Increasingly, it is true that many lay people are looking for ways to come closer to the faith and to know it better. In parishes, in groups, with friends. There are materials available. For example, the Compendium of the Catechism of Christian Doctrine, many works... This Collection of the Word can be one of these aids.
"We have to have the courage to explain faith," said University of Notre Dame professor Tracey Rowland at an Omnes Forum a few days ago. Well, today we chat with Isabel Saiz Ros, who writes a couple of books in the Collection, on Theological Anthropology, and who will soon explain what that consists of.
This Madrilenian is a good example of a person with civil studies, Law and Business Administration, who works in a business consultancy, and who explains how studying Theology in Rome has "changed" her, to the point of obtaining the Baccalaureate of Theology with university rank, in this case at the Pontifical University of the Holy Cross.
Before entering into the conversation, Isabel Saiz acknowledges at the outset: "It is true that this has meant a before and after in my way of conceiving the world... In this sense, I would love it if everyone could 'access' theology and make 'their personal discoveries'".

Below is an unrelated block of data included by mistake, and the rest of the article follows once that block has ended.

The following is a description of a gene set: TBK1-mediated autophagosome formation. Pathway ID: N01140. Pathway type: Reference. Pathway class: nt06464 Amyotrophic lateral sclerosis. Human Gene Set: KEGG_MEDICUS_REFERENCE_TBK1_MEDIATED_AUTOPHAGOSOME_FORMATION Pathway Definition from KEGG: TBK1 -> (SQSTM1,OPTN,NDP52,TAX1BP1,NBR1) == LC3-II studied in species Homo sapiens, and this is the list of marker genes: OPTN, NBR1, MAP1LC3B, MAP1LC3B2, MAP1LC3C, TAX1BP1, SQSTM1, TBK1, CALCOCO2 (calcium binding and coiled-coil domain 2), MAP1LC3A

First of all, a brief review of its trajectory...
-I studied law and business administration mainly for a practical reason, thinking about the breadth of career opportunities. Maybe also because it was the fashionable career and because my parents have a business consultancy. I liked the career, although it cost me a lot (especially the number subjects).
As I progressed through my studies, it seemed to me that, on the one hand, I was more capable of understanding how the world we live in works: the reasons for economic crises, the functioning of political systems, the legal relationships behind each reality, etc. But, at the same time, the underlying ideas - the whys, let's say - that I managed to grasp in each subject seemed to me contradictory, biased and insufficient, sometimes too ideological.
Each teacher spoke according to his own way of understanding the world, his own vision of man, his personal philosophy or ideology. The great contrast I saw between the way of understanding the world that had been transmitted to me at home and the one I could perceive around me, fueled my desire for a deeper Christian formation, so I considered the possibility of going to Rome to study theology.
Certainly the study of Theology has exceeded my expectations, and by far.